“Or should we as a society create a framework for contemporary art instead? Do we come up with our own proposals, or do we implicitly build upon the reference models of our neighbouring countries? With these questions in mind, Flanders is stuck in a rather absurd situation. On the one hand it has a great track record of being internationally relevant; of even being trailblazers now and again. On the other hand, we’ve never really had a sustainable institutional structure for contemporary art.

“In a world where it’s getting increasingly difficult to create something from scratch, Flanders has made the ambitious decision of building a full-scale museum for contemporary art. I take it that when the government chooses to enhance the infrastructure of MuHKA – where the need for improvement is most pressing – there will eventually also be room to upgrade the S.M.A.K. in Ghent as well, so that Flanders is equipped with two full-scale museums for contemporary art.

“In the months to come, we will be hosting an architecture contest for the museum, and we will also be deciding on a new location. We have a clear, ambitious yet realistic programme of demands: to double the surface area of MuHKA, which for the time being remains half of what’s designated for the projected Centre Pompidou in Brussels.”

Jef Geys (left), Michelangelo Pistoletto (centre), Luc Tuymans (right)

On intimacy and the fine-tuning of the museum codes

“The last time our museum was re-worked, top-notch architectural firm Robbrecht en Daem were responsible for the re-design. For our new move now, we wanted someone very different but equally qualified. Axel Vervoordt, together with architect Tatsuro Miki, proved to have the answers. I feel that what Vervoordt does today is more than merely being qualitative and interesting — he has fundamentally broadened the space in which art can appear. Luckily for us, he was keen on collaborating; as a gift to society and to his home city of Antwerp. The fact that he chose to involve Tatsuro Miki, under the same conditions, made it even better.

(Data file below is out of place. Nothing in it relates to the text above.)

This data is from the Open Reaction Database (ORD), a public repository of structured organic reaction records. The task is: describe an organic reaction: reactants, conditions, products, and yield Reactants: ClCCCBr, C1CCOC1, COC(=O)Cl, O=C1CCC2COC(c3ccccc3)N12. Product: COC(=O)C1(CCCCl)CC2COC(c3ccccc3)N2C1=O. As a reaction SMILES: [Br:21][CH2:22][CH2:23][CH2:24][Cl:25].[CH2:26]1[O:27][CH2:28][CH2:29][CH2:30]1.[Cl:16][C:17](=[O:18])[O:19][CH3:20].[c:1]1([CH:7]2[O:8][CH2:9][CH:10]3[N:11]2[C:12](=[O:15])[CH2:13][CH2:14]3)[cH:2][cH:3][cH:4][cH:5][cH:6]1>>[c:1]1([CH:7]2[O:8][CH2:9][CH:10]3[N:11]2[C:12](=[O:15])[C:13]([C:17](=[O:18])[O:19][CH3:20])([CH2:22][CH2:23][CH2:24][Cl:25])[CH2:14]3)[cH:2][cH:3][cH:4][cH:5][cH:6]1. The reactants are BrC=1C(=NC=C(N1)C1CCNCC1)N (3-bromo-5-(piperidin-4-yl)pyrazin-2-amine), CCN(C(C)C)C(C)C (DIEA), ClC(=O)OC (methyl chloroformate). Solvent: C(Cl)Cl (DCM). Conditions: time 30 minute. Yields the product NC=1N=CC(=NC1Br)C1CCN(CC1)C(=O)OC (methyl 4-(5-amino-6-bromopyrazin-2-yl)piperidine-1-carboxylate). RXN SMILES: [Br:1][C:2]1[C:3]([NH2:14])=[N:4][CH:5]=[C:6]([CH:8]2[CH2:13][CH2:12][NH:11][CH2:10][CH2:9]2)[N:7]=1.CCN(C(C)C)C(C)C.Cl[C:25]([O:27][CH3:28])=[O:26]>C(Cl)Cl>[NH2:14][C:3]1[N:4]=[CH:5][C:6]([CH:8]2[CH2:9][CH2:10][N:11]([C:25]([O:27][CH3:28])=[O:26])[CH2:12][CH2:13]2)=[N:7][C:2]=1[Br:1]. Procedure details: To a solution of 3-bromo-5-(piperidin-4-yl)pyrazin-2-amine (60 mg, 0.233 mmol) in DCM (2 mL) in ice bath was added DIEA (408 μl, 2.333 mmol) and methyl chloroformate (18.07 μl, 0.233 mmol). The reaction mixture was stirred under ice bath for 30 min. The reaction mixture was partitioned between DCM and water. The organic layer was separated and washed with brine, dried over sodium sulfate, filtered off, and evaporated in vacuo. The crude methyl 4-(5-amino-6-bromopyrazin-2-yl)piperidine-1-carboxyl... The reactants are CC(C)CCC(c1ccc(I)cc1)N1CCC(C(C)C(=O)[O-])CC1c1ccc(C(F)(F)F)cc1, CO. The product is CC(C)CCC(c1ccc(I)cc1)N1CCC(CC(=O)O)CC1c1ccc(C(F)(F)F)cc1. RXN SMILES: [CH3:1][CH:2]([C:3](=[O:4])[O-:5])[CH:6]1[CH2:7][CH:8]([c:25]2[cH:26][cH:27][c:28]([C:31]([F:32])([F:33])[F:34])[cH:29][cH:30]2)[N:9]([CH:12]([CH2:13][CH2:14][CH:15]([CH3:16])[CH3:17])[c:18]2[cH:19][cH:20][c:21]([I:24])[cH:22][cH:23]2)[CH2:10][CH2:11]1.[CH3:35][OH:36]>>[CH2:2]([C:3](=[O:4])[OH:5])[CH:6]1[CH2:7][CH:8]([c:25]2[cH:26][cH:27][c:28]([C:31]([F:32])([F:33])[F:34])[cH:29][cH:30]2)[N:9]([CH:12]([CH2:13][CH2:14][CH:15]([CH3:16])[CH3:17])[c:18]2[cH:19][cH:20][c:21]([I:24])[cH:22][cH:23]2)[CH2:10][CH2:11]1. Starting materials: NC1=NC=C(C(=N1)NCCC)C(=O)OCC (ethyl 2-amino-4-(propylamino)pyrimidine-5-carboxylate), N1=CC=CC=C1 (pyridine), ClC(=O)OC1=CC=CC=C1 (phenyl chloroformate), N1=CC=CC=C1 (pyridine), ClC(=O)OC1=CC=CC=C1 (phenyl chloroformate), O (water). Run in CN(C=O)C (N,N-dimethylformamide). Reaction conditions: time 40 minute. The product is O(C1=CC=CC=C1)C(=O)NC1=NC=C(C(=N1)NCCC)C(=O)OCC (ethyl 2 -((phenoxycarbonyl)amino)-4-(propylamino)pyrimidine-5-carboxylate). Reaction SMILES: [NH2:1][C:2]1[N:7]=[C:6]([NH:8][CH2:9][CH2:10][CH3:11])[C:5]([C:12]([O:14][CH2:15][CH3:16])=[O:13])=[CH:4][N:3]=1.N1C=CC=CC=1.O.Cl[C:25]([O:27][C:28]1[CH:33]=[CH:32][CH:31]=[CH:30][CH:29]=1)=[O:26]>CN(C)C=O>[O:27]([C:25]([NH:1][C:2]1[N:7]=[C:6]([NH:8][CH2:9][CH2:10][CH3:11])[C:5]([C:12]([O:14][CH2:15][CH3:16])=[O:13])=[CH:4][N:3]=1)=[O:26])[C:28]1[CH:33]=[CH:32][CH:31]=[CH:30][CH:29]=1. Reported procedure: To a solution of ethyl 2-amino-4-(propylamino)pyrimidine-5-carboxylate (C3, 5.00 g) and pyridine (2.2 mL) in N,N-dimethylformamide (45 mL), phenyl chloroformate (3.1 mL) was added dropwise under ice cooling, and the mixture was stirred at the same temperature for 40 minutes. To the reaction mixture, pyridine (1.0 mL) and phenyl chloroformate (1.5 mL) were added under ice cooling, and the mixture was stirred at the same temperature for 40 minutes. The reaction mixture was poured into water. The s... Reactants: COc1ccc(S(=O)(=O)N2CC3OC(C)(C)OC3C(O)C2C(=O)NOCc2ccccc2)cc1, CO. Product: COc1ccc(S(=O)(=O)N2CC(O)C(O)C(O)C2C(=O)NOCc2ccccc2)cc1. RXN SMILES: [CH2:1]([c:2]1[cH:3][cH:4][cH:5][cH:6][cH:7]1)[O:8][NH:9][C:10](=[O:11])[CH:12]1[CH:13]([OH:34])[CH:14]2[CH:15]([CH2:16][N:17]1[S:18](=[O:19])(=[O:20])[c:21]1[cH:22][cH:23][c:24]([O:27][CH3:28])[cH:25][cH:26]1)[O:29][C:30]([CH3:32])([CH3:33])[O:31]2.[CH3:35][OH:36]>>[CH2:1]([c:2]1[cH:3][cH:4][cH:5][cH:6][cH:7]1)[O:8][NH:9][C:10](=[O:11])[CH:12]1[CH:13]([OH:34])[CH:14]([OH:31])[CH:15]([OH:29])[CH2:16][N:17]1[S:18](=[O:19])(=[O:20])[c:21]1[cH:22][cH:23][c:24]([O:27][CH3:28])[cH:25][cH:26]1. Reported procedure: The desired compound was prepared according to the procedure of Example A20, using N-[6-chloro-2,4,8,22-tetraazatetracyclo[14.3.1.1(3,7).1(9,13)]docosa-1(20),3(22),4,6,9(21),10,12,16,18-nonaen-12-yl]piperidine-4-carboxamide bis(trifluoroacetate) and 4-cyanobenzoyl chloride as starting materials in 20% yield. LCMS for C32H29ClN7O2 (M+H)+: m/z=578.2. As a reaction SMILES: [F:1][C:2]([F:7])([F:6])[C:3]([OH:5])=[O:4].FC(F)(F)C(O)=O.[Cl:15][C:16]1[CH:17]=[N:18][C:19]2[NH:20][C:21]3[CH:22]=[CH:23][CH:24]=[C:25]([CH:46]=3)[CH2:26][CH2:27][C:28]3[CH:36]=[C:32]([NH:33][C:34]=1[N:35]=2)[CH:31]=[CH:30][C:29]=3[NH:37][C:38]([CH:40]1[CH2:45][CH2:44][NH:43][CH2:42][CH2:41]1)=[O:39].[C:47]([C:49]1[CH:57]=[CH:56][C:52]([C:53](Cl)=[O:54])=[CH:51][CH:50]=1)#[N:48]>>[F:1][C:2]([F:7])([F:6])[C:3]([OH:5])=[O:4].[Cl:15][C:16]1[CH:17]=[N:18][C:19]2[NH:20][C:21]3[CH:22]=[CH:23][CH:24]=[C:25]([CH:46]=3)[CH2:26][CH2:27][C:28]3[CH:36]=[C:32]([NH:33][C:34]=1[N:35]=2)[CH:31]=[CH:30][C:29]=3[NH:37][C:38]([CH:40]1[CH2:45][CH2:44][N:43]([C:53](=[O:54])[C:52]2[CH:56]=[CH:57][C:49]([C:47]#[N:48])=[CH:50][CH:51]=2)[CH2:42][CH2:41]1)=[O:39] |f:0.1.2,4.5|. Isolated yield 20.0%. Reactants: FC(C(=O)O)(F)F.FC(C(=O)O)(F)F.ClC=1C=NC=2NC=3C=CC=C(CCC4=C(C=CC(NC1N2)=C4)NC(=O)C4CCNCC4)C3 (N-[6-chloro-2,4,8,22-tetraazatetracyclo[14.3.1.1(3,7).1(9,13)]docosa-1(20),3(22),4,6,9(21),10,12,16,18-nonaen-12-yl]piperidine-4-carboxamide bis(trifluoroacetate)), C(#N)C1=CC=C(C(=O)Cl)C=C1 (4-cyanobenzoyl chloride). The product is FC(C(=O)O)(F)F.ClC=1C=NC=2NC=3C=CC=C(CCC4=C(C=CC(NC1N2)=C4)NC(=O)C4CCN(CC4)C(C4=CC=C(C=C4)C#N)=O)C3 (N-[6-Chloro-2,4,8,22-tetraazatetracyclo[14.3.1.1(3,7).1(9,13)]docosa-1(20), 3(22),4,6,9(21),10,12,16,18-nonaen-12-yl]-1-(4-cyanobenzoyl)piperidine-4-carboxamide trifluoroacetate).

“For the new spaces in MuHKA, Vervoordt made a few radical choices. The experience of the visitor towards the new entrance hall as well as the exhibition room for our permanent collection is very intimate. This effect is not only achieved by the way the artworks are installed; but also through the labyrinth structure Miki designed, through the dark colours Vervoordt selected and through the sparse, precise lighting.

We’re at the centre of interesting developments in contemporary art, but we’re also forced to improvise because we lack an infrastructure. Coincidently, we understand the codes found in contemporary art very well.

“We chose to go with this intimate presentation because we want to evoke the feeling of showing a complete collection, even if it’s really only one room. These are not necessarily the most important pieces out of our collection, but instead function together as a condensed version of it.

“The switch towards becoming an actual museum is reflected just as well in our exposition programme. Starting this autumn, we will show three survey exhibitions of artists that were very present in the Antwerp art scene of the 1960s. We begin with Joseph Beuys, who will be followed by Marcel Broodthaers, and concluded with James Lee Byars. There has never been a substantial exposition on Beuys in Belgium apart from a show of drawings in Ghent in 1977. Antwerp used to be very important for Beuys, but unfortunately the city never acquired any of his works. At the end of the 1960s, Wide White Space – a seminal gallery run from 1966 to 1976 by Anny De Decker and Bernd Lohaus – was located literally across the street from the Royal Museum of Fine Arts. If only the director at the time would have crossed the street and bought a work from every expo, we would now have a world-class collection of contemporary art. Sadly, this never happened, and now these works are scattered in other museums across Europe.”